Managing Difficult Behavior in Children

by Evelyn Block

Managing difficult behavior in children is always a challenge. But if you are predictably consistent, reliable and persistent in working toward the behavioral goals you have set for a child, you are more likely to get the type of behaviors you are seeking. Think of behavior in terms of CPR--only this CPR means that you are consistent in your expectations, persistent in getting the behaviors you want and reliable in terms of how you react when a child simply doesn't cooperate.

Why Children Misbehave

Children frequently misbehave when their routine has been disrupted. If you take a child into a public place and allow him to skip a routine nap, the combination of exhaustion and overstimulation is likely to cause him to misbehave. The same is true of a hungry child. Children who are ill or on the verge of getting sick are also likely to act out. Medical factors, unreasonable expectations, pain or injury are other reasons a child may misbehave. Before you begin to implement an approach to managing the child's behavior, be certain that his needs have been met and your expectations are appropriate for the developmental stage at which he functions.

Remember Who is in Charge

When your child's poor behavior has you yelling at her one moment and then pleading with her the next, there is no doubt about who is in charge. Do your best to remain calm and use the same tone of voice when speaking with a child who is misbehaving. State clearly and succinctly what you expect her to do. Try to frame it positively as in "I want you to ..." rather than focusing on what your child is doing wrong. Children tune out quickly when they realize the adult has lost control.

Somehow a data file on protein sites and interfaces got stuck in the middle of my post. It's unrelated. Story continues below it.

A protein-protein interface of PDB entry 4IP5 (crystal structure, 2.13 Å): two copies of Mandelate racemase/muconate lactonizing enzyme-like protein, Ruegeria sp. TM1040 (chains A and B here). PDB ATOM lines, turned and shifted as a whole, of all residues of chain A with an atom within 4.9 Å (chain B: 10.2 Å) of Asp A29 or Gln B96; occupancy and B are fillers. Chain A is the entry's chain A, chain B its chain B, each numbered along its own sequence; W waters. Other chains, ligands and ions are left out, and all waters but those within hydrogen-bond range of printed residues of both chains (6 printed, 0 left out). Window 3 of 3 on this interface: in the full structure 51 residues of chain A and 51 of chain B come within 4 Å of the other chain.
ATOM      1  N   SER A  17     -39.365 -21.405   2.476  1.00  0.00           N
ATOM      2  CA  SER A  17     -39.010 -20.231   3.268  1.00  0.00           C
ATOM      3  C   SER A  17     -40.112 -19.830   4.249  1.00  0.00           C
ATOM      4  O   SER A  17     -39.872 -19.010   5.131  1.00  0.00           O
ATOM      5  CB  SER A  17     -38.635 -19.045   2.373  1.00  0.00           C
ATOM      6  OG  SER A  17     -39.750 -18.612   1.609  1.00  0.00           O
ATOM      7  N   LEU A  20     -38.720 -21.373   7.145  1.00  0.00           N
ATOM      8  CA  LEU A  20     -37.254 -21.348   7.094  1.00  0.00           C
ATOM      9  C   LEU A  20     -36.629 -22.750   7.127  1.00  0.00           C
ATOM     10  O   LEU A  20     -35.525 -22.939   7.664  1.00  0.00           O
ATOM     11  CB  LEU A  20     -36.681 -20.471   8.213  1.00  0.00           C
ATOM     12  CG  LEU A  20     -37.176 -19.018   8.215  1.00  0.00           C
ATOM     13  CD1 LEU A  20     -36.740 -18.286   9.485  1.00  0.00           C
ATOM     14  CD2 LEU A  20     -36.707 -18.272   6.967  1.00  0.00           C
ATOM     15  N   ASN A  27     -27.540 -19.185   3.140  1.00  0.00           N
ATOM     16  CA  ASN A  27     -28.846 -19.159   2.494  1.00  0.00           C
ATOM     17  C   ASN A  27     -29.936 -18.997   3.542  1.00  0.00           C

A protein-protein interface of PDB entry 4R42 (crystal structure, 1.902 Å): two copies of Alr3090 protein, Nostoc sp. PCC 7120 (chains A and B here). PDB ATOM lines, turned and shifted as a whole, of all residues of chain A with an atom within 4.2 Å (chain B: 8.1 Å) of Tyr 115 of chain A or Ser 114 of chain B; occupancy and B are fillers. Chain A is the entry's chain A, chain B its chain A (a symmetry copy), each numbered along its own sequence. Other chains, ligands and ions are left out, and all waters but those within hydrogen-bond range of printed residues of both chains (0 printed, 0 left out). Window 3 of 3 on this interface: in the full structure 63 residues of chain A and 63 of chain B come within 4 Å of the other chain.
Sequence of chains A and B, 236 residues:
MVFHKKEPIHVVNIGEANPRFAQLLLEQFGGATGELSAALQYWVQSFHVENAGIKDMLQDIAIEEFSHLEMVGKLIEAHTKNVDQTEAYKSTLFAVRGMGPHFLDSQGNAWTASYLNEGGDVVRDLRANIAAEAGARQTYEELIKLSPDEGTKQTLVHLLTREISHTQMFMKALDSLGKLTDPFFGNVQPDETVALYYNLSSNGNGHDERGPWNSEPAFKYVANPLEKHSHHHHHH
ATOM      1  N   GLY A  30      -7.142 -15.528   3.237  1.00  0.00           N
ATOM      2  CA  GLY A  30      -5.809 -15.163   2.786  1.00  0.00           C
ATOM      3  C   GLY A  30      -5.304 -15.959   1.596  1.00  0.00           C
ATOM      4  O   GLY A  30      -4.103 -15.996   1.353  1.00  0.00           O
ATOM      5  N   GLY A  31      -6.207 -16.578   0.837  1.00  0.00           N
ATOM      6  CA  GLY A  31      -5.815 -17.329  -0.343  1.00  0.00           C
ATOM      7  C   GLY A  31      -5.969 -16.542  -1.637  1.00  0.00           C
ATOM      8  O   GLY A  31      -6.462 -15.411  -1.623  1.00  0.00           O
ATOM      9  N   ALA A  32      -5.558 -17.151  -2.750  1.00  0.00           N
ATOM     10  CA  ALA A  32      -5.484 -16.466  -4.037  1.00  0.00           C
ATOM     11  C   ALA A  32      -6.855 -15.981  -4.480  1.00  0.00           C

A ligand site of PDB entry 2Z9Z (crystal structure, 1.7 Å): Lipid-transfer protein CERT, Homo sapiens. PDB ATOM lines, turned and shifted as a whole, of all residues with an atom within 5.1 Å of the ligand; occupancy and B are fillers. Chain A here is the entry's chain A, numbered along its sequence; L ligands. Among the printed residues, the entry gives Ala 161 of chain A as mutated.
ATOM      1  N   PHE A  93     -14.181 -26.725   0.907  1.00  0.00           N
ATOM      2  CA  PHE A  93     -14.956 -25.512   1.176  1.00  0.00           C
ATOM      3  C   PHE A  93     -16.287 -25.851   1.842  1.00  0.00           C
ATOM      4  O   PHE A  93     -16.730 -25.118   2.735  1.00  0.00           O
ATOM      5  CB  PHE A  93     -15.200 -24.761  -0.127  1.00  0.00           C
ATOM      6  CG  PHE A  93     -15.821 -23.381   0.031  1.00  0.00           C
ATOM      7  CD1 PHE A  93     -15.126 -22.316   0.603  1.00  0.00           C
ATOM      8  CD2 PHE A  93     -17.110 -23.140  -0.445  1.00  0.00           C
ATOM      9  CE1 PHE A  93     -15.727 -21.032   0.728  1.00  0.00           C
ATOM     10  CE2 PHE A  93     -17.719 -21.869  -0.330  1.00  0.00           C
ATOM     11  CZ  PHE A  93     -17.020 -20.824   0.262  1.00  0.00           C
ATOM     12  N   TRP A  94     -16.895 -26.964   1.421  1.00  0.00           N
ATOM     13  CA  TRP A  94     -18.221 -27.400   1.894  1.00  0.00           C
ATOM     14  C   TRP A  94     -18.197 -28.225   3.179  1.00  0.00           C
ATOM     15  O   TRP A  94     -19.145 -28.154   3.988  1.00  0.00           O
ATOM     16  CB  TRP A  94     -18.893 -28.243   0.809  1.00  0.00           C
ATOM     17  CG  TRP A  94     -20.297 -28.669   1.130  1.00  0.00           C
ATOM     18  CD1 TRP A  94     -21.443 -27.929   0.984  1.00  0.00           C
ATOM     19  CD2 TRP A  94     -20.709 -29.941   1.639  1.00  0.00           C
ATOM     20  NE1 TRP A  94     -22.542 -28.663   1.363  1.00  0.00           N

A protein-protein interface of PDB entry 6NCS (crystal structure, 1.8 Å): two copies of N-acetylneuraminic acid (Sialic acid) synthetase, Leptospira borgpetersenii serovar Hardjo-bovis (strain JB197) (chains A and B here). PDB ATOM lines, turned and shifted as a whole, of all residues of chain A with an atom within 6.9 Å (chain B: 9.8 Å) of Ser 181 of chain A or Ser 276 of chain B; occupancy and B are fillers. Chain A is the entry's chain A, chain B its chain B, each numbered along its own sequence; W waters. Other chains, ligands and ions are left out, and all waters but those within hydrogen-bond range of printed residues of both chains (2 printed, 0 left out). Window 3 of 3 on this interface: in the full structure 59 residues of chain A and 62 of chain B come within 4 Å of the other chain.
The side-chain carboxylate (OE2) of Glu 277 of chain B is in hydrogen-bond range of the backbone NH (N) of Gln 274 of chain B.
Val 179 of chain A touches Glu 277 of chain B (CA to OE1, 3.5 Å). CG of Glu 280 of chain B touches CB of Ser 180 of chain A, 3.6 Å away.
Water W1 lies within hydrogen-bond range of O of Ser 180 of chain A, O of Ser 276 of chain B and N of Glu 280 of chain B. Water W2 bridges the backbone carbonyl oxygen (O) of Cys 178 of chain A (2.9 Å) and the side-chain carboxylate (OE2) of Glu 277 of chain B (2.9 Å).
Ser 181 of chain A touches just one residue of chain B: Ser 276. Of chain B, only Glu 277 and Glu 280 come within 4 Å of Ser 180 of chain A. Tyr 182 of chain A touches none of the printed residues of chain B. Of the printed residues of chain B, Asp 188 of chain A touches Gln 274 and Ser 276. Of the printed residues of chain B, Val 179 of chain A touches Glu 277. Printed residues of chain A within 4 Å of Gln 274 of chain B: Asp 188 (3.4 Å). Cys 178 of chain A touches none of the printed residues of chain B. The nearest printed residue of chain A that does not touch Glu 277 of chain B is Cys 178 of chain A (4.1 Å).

Take It a Step at a Time

It takes time to change behavior and the most common mistake occurs when you try to do too much at once. Pick the behavior that disturbs you the most and work towards correcting it, rather than trying to change everything at once. Each successful change will empower you to move on to correct more difficult behaviors.

Rewards or Consequences?

Decide whether the child's behavior requires a consequence when it occurs or if you want to reward the child for a particular behavior (or for not doing something such as whining in the grocery store). Whichever you choose, make the reward or consequence as immediate as you can, especially with young children. Be consistent about rewarding or providing consequences for the behavior until you get the results you want.

Spend Time and Pay Attention

Having a child with you and spending time on your cell phone does not provide appropriate attention for the child. Be sure that you have you some time set aside each day to focus entirely on the child. Talk about the day, behaviors, hopes, dreams and expectations. The more calm, neutral attention your child receives the less likely he is to demand attention with inappropriate behaviors. To elicit good behavior, you need to spend quality time with a child, not just quantity time.

About the Author

Evelyn Block has almost 30 years of experience as a family therapist, educator at the elementary and university levels, consultant to corporations and parent. She is a graduate of City College of New York, the College of New Rochelle, and the PHD program at the University of Texas at Dallas where she studied Human Development and Communication Sciences.